Ms. Pelosi and other top Democratic leaders continued to press Vice President Mike Pence and the cabinet to invoke the 25th Amendment to wrest power from Mr. Trump, even though Mr. Pence was said to be against it. The speaker urged Republican lawmakers to pressure the president to resign immediately. And she took the unusual step of calling Gen. Mark A. Milley, the chairman of the Joint Chiefs of Staff, to discuss how to limit Mr. Trump’s access to the nation’s nuclear codes and then publicized it.
“If the president does not leave office imminently and willingly, the Congress will proceed with our action,” Ms. Pelosi wrote in a letter to colleagues.
At least one Republican, Senator Lisa Murkowski, Republican of Alaska, followed Ms. Pelosi’s lead and told The Anchorage Daily News that she was considering leaving the Republican Party altogether because of Mr. Trump.
“I want him out,” she said. “He has caused enough damage.”
At the White House, Mr. Trump struck a defiant tone, insisting that he would remain a potent force in American politics even as aides and allies abandoned him and his post-presidential prospects turned increasingly bleak. Behind closed doors, he made clear that he would not resign and expressed regret about releasing a video on Thursday committing to a peaceful transition of power and condemning the violence at the Capitol that he had egged on a day before.
Among enraged Democrats, an expedited impeachment appeared to be the most attractive option to remove Mr. Trump and register their outrage at his role in encouraging what became an insurrection. Roughly 170 of them in the House had signed onto a single article that Representatives David Cicilline of Rhode Island, Ted Lieu of California, Jamie Raskin of Maryland and others intended to introduce on Monday, charging the president with “willfully inciting violence against the government of the United States.”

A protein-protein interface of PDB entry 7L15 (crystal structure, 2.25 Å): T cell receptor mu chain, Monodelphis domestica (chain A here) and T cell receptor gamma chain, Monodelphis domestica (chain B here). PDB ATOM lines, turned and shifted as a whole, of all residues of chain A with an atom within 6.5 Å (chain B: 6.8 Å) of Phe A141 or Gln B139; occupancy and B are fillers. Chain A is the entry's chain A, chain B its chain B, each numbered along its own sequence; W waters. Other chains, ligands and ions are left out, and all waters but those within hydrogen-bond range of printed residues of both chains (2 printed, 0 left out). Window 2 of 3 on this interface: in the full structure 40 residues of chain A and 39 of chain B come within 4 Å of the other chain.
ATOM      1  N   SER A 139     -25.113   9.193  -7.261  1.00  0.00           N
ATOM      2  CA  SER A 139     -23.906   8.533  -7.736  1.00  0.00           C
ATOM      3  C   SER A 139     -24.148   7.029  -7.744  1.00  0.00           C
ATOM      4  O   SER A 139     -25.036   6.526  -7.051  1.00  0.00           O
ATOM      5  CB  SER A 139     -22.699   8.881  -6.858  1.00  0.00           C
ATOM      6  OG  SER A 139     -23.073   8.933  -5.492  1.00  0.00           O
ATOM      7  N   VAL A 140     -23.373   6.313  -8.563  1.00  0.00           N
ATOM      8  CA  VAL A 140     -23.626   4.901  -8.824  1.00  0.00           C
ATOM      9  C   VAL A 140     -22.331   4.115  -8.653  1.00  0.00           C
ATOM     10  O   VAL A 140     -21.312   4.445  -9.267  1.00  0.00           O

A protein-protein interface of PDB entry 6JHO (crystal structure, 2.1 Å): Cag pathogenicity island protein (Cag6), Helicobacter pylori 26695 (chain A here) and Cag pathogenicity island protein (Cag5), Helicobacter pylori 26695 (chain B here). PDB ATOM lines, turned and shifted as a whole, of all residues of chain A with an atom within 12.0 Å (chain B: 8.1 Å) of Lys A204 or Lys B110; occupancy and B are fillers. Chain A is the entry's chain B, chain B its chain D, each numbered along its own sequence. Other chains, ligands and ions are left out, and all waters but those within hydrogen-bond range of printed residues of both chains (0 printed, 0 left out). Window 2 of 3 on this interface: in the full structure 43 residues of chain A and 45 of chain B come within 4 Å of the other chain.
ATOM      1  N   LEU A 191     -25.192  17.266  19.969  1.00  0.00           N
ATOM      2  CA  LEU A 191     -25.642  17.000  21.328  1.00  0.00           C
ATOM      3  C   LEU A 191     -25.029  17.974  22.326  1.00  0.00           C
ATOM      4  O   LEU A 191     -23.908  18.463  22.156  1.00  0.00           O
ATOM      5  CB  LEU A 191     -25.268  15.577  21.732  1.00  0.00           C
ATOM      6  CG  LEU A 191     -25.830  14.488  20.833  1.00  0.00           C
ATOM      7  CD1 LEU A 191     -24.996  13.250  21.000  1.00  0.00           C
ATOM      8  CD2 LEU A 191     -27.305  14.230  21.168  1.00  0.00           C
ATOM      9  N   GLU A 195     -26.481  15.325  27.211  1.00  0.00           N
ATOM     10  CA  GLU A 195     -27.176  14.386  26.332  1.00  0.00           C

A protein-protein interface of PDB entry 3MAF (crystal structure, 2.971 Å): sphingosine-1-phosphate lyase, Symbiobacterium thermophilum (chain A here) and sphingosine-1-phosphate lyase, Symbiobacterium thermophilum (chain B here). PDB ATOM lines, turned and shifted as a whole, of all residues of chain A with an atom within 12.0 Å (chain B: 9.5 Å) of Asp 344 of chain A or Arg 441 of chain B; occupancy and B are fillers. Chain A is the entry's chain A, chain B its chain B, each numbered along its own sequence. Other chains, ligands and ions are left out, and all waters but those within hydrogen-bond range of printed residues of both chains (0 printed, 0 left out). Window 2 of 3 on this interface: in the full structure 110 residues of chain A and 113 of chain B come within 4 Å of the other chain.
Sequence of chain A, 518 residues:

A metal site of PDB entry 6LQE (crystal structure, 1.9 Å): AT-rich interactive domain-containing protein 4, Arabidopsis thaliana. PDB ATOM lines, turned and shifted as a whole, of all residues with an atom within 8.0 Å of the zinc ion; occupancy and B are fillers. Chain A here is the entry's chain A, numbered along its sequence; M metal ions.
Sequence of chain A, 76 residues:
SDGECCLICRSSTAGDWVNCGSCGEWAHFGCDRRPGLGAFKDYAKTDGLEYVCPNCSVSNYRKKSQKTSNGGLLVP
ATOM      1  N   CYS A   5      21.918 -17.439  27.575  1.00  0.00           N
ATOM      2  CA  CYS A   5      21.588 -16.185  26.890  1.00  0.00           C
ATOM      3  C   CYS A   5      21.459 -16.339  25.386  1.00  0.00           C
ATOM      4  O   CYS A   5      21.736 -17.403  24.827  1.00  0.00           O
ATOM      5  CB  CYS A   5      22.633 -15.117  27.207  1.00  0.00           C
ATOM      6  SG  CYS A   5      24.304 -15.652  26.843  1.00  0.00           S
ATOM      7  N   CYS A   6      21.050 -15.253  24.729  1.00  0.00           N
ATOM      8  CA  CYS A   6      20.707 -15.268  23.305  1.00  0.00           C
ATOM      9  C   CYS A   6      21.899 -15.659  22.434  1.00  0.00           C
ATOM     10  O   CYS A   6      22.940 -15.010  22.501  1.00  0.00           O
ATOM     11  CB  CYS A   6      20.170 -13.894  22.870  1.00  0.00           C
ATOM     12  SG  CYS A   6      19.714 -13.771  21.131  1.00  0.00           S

Democratic senators weighed in with support, and some Republicans appeared newly open to the idea. Senator Ben Sasse of Nebraska indicated he would be open to considering articles of impeachment at a trial. A spokesman for Senator Susan Collins of Maine said she was “outraged” by Mr. Trump’s role in the violence, but could not comment on an impeachment case given the possibility she could soon be sitting in the jury.
Even Senator Mitch McConnell, the majority leader and one of Mr. Trump’s most influential allies for the past four years, told confidants he was done with Mr. Trump, although there was no sign that Mr. McConnell was joining the calls to remove him.
President-elect Joseph R. Biden Jr. on Friday promised an accelerated response to a daunting and intensifying array of challenges as the economy showed new signs of weakness, the coronavirus pandemic killed more Americans in one day than ever, and Congress weighed impeaching President Trump a second time.
As Washington remained consumed with the fallout from the storming of the Capitol on Wednesday and Democrats stepped up their efforts to hold Mr. Trump accountable for his role in inciting the attack, Mr. Biden signaled that he intended to keep his focus on jobs and the pandemic, declining to weigh in on whether the House should impeach Mr. Trump.
On a day the Labor Department reported that the economy lost 140,000 jobs in December, ending a seven-month streak of growth after the country’s plunge into recession in the spring, Mr. Biden said there was “a dire, dire need to act now.”
He pledged to move rapidly once he becomes president to push a stimulus package through Congress to provide relief to struggling individuals, small businesses, students, local governments and schools.
Mr. Biden and his aides have not yet finished the proposal or settled on its full amount. Forecasters expect further job losses this month, a casualty of the renewed surge of the coronavirus pandemic met by state and local officials’ impositions of lockdowns and other restrictions on economic activity meant to slow the spread.
“The price tag will be high,” Mr. Biden told reporters in Wilmington, Del.
“It is necessary to spend the money now,” he said, apparently referring to his entire batch of economic plans, including both immediate aid and a larger bill that includes infrastructure spending. “The answer is yes, it will be in the trillions of dollars.”
The Biden team is also preparing a wave of economic actions that will not require congressional approval. Mr. Biden’s aides said on Friday that the president-elect would direct the Education Department to extend a pause on student loan payments that was initially issued under Mr. Trump. Mr. Biden called on Congress on Friday to take “prompt action” to raise the federal minimum wage to at least $15 an hour.